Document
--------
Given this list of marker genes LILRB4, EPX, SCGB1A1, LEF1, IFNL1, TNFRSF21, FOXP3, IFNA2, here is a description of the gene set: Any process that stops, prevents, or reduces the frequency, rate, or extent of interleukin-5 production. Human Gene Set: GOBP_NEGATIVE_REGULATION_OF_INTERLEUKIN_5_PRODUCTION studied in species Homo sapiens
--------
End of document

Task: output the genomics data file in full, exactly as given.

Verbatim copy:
Given this list of marker genes LILRB4, EPX, SCGB1A1, LEF1, IFNL1, TNFRSF21, FOXP3, IFNA2, here is a description of the gene set: Any process that stops, prevents, or reduces the frequency, rate, or extent of interleukin-5 production. Human Gene Set: GOBP_NEGATIVE_REGULATION_OF_INTERLEUKIN_5_PRODUCTION studied in species Homo sapiens